In my second run for Congress against a well-established incumbent, I have developed a particular appreciation for the difficulties faced by challengers.

A popular misperception is that the incumbent is the biggest problem for a challenger. It's simply not true. The first task for a challenger is to get the voters to know who you are. The incumbent generally does not matter for this task. At some point you may need to show why you're better than the incumbent, but if the voters don't even know who you are, you're not going to get there.

Consider a NY congressional district. There are roughly 660,000 people in each district, with 450,000 registered voters. How do you let these people know who you are? Sending each voter one postcard would cost about $100,000, and one postcard is not going to do the job.

Direct mail may not be the most cost-effective means. My district (NY-21) is entirely in one moderate media market. A 30-second spot on the 6:00 news costs about $500. $50K would buy a significant TV ad campaign. Not enough, but it would be noticed. Doing a solid combined package of TV and radio for $100K would probably be more effective than the postcard. In 2004 I spent only $25K on TV and radio and did 5 points better than the last 7 challengers in the district.

Other districts are more difficult. NY-20, home to a hot race this year, is in 4 media markets, including the New York City market. A challenger in that district would have to spend at least 4 times as much on TV and radio to get the same effect. A well-run PR campaign of press releases and events might get substantial media coverage, but it will still be more expensive to have PR professionals reach media in 4 markets. The postcard approach might be more cost-effective in such a district.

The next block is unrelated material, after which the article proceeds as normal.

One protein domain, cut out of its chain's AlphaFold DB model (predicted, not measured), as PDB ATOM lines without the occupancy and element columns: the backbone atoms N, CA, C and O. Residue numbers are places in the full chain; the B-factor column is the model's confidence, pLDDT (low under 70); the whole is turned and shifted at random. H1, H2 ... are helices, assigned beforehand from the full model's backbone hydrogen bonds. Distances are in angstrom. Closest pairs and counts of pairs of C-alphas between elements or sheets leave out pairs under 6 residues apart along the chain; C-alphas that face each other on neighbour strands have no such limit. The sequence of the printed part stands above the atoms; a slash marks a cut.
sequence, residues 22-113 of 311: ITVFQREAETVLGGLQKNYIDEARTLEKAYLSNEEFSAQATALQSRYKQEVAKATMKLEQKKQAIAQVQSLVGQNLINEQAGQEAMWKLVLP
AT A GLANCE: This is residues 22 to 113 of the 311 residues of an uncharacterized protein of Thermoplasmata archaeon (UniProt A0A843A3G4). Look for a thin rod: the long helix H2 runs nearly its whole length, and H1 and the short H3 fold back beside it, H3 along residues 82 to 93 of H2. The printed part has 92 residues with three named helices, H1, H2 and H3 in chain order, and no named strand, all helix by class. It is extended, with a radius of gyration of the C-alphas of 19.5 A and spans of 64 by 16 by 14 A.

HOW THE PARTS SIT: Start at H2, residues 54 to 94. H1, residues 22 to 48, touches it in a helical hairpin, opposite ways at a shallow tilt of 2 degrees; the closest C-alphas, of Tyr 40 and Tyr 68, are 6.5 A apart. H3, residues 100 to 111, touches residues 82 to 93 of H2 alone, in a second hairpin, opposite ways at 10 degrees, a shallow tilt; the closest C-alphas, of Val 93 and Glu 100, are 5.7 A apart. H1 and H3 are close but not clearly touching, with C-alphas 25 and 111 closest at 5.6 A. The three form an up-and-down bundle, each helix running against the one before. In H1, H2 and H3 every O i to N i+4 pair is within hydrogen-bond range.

Challengers face many other hurdles. Few understand the various techniques that strengthen a campaign, such as the value of a simple message, repeated with frequency. Raising money for challengers is also extremely difficult.

Political Science, especially the work of Gary Jacobson (now at UCSD), has shown that challenger spending is dramatically more important than incumbent spending in determining the outcome of elections. Yet the overwhelming majority of contributions go to incumbents. Parties and PACs focus on protecting incumbents, while the media gives them free press.

As long as these circumstances prevail, we will not live in a genuine democracy. Solutions might include offering a substantial amount of free postage for candidates (enough for, say, three postcards per registered voter), or the creation of PACs that contribute only to challengers.